The reality is that most companies go through a basic evolution in both the state of the company and the availability of capital. As the company transforms from an idea to an operational business, the check sizes and deal terms become much more attractive.
In the early stages where you probably are now, the number of options available to you may be a little more limited. Here are the four typical stages of a startup company and the capital that tends to be available:
Capital Types: Credit, Savings, Friends and Family
From the point at which you wake up at three in the morning with a brilliant idea to the point where you're building something meaningful, the idea stage is where all your thoughts start to form the foundation of a company.
At this point you're starting to put together what will eventually be your business plan. You're spending time on a whiteboard or doing research on the Web trying to figure out whether your idea has merit.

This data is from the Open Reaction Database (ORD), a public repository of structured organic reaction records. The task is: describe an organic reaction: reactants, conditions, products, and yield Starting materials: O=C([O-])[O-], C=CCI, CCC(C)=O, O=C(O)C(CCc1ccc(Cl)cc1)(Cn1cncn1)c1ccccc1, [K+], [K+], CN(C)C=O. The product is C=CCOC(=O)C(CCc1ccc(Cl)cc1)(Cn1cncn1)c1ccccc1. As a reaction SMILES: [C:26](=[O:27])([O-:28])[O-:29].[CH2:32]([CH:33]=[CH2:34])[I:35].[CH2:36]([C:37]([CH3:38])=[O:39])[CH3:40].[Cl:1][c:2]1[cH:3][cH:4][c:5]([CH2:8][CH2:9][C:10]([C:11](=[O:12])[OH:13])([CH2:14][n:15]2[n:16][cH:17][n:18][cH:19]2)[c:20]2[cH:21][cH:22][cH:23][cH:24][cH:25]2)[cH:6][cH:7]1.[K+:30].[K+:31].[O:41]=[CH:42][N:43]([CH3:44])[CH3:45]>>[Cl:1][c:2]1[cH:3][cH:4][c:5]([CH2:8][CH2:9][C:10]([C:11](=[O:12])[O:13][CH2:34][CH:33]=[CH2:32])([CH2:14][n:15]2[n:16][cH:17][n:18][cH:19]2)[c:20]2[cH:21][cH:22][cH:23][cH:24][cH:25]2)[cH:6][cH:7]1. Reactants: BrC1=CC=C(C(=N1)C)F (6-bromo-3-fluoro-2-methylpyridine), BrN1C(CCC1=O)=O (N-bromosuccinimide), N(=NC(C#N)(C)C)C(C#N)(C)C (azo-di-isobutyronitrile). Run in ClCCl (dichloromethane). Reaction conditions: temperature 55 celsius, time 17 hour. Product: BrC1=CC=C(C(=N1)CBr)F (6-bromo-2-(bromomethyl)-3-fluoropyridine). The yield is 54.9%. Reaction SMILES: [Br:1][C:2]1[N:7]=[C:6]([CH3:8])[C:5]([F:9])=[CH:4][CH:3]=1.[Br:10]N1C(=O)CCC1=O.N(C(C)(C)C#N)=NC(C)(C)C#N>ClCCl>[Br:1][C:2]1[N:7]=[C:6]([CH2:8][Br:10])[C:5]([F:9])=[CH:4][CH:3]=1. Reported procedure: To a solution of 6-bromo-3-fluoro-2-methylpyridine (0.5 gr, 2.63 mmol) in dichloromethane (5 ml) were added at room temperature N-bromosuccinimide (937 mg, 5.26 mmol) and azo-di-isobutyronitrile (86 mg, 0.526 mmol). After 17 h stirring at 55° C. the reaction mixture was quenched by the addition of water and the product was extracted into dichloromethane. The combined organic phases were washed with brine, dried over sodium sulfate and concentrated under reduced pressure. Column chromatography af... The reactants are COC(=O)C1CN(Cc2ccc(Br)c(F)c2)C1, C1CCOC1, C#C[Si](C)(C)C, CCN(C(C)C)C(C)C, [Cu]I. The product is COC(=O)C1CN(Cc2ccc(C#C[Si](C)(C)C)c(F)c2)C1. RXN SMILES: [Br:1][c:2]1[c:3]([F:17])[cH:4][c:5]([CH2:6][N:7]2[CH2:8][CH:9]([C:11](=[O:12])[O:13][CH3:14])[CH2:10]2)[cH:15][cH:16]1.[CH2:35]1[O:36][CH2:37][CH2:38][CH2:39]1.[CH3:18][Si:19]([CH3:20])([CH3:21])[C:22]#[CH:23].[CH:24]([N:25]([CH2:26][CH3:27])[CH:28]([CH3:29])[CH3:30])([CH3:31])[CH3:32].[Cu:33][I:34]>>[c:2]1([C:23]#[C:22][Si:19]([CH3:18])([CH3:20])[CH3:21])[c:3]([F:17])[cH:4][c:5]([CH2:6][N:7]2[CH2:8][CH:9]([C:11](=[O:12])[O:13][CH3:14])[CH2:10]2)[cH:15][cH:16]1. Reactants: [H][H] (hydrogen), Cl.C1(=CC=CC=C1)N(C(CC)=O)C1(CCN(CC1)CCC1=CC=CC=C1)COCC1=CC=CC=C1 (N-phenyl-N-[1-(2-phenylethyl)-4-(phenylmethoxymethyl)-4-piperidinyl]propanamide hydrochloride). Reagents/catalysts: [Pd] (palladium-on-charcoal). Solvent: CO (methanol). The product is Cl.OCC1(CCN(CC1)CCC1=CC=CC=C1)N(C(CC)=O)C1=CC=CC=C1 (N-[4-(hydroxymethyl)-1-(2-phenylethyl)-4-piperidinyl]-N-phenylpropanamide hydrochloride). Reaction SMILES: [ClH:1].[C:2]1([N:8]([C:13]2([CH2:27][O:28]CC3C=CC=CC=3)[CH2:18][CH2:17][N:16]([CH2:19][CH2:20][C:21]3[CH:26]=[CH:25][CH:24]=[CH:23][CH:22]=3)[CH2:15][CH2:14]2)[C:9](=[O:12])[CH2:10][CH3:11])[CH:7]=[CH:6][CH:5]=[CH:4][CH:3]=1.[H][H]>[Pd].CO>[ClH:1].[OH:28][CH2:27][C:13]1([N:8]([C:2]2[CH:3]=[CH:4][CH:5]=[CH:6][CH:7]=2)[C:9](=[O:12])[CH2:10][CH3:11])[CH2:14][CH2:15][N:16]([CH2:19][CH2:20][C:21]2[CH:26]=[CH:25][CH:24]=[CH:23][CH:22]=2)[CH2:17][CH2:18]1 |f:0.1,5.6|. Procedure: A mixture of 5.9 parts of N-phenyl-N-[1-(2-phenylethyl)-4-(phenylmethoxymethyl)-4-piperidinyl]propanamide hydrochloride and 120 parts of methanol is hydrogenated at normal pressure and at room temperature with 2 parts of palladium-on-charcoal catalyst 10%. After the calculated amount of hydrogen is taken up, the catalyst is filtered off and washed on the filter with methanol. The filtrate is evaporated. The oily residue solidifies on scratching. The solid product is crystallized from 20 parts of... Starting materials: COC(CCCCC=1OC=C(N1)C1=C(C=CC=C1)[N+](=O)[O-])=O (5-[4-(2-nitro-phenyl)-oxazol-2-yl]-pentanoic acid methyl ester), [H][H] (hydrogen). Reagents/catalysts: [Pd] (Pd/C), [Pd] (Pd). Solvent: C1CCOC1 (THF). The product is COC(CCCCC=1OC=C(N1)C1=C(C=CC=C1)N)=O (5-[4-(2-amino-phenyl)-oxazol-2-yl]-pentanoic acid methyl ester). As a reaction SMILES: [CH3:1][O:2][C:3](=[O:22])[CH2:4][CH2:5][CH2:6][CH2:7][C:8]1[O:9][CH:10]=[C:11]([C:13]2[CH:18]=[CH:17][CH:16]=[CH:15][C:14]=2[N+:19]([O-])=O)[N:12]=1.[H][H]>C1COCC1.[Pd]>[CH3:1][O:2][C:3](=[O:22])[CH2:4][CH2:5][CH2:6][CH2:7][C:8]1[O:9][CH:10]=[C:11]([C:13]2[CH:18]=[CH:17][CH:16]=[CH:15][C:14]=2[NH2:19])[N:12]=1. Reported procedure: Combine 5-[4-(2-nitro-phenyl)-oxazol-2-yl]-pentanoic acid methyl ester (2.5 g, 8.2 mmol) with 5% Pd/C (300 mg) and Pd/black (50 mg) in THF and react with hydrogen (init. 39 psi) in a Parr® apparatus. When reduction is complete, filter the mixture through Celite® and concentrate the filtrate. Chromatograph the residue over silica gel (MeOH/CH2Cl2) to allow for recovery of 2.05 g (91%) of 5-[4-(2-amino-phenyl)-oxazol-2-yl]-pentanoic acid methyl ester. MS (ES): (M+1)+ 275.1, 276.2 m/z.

This isn't a capital intensive part of the process and therefore shouldn't require much cash.
This is usually the stage where you're moonlighting to pay the bills and using your savings to cover small expenses.
Sometimes you may need to invest a small amount doing research, travel or some prototyping. This is usually the stage where you're moonlighting to pay the bills and using your savings to cover small expenses. It's probably a little too soon to be looking for capital because you're basically just funding early research.
Capital Types: Small Business Loans, Angel Investors
Revenue: Less than $500,000
So you've figured out what you want to bring to market and you're ready to start building a company. Now you're on to incorporating the business, setting up your office, and getting ready to make your product available to customers.
This is the most popular stage at which entrepreneurs raise capital because the costs start becoming significant and few entrepreneurs have enough capital saved up to do this alone.
There are quite a few capital sources that specialize in this stage of starting a company, from SBA Bank Loans to private Angel Investors. You'll want to tap these sources for your first $25,000 - $500,000 worth of capital to get the business launched.
What you'll be selling to funding sources at this stage is still the potential of the idea, not the actual performance, since it's likely very early in the evolution of the company. Investors will be investing in the idea and in you personally, more than anything.
Capital Types: Lines of Credit, Factoring, Venture Capital
Revenue: Over $500,000